medwireNews: People with type 1 diabetes at increased risk for hypoglycemia can reduce their risk and improve their time spent in target glucose range using automated insulin delivery (AID), show findings from the iDCL Trial Research Group.
AID reduced the risk for hypoglycemia by more than half, compared with continuous glucose monitoring (CGM) and a pump, in individuals with poor hypoglycemia awareness and/or severe hypoglycemia in the preceding 6 months, report Eric Renard, from Montpellier University Hospital in France, and colleagues.
They therefore say in Diabetes Care that “AID is strongly recommended for this specific population.”
The randomized controlled trial performed for 12 weeks with an optional 12-week extension phase included 72 individuals (45% women) aged an average of 47.2 years with a mean type 1 diabetes duration of 27.9 years and an average pump use of 11.7 years. In all, 49 were assigned to receive AID and 23 to receive an insulin pump.
The researchers note that there were significantly more men in the pump group than the AID group, at 52% versus 30%, otherwise the two groups were well matched.
Poor hypoglycemia awareness was defined as a Clarke Hypoglycemia Perception Awareness scale score above 3, and people were considered to have severe hypoglycemia if they had blood glucose levels below 70 mg/dL (3.9 mmol/L) for 5% of the time during 2 weeks of CGM.
During the first 12 weeks of treatment, people receiving AID spent significantly less time with blood glucose levels below 70 mg/dL (3.9 mmol/L) than did those in the pump group, at 2.8% versus 6.8%, equating to a treatment difference in favor of AID of 3.7 percentage points.
The researchers note that this improvement was “rapid,” occurring when patients switched to AID and was then sustained.
In turn, people in the AID group relative to the pump group were in the target range of 70–180 mg/dL (3.9–10.0 mmol/L) for a significant 6.8% more of the time and spent a significant 5.3% less time above target range.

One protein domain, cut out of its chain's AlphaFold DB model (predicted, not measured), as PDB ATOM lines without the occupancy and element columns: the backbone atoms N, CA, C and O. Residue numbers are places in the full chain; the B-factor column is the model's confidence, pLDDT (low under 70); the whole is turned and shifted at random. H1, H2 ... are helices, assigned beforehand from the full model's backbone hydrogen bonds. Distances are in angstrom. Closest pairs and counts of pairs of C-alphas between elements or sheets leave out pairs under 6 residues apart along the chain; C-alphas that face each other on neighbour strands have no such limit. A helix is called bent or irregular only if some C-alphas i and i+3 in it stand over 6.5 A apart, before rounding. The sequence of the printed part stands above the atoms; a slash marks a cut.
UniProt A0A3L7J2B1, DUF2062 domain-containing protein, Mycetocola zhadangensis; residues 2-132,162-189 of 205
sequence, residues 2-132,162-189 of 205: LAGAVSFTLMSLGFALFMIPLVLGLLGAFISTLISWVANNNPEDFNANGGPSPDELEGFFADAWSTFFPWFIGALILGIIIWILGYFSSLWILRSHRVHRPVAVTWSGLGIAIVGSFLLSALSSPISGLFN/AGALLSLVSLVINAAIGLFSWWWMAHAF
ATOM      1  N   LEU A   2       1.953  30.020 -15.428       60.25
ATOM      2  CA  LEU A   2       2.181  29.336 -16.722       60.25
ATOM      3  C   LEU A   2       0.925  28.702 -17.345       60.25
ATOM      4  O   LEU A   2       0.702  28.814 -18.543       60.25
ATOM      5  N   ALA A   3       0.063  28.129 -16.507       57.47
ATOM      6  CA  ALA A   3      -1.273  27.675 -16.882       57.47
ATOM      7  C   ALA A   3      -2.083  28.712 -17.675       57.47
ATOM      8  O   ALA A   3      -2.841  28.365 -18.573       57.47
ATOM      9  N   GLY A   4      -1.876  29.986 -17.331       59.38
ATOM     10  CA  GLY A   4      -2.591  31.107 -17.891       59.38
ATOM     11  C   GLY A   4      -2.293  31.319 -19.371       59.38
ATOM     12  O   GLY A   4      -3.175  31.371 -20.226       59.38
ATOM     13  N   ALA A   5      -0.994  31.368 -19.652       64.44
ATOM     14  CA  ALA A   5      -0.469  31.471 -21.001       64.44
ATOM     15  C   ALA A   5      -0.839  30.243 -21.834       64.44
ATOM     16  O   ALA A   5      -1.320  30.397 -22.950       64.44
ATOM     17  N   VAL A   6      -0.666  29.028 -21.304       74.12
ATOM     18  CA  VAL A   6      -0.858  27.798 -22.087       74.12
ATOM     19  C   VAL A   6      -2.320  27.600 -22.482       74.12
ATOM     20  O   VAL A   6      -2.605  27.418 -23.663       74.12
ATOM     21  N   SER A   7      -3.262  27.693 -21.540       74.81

The average blood glucose level did not differ significantly between the two groups, at 147.9 mg/dL (8.2 mmol/L) in the AID group and 151.9 mg/dL (8.4 mmol/L) in the pump group. However, the superior reduction in time above range with AID contributed to “significantly lower variability of glucose levels,” in this group, the investigators report, reaching on average the coefficient of variation target of less than 36%, compared with 40.3% among those using a pump.
The investigators comment that the findings were sustained in all 49 patients receiving AID who elected to continue treatment for a further 12 weeks in the extension phase, with similar improvements among 16 individuals from the pump group who switched to AID in this phase.
Over the whole 24 weeks, there was an improvement in hypoglycemia awareness, with a gradual decline in the Clarke score. This decline was significantly greater by 0.71 points with AID than a pump, reaching an average 3.35 versus 3.24 points, respectively, from a baseline average of 4.41 points. While Renard et al doubt the clinical significance of this, as the average scores remained above 3.0 points, they note that the percentage of patients in the AID group with scores above 3.0 points fell from 88% at baseline to 53% after 24 weeks.
Despite the reduction in hypoglycemia, the team reports two episodes of severe hypoglycemia in the AID population, compared with none in the pump group. Both cases were related to correction of hypoglycemia with oral glucose that led to automated correction bolus insulin delivery and subsequently caused the hypoglycemic episodes. The authors therefore say that “correction of hypoglycemia must be cautious with this AID system.”
Other adverse events in the AID group included two cases of ketoacidosis and one case of hyperglycemia related to insulin-infusion set failures, which the investigators say “should be preventable by reinforcement education,” as well as two adverse events (esophagitis and liver carcinoma) unrelated to diabetes. There were no adverse events in the pump group.
Based on the findings, the study collaborators conclude: “AID should be considered a potentially effective treatment line in the strategy of care for people with [type 1 diabetes] at high risk for hypoglycemia, prior to considering islet or pancreas transplantation.”
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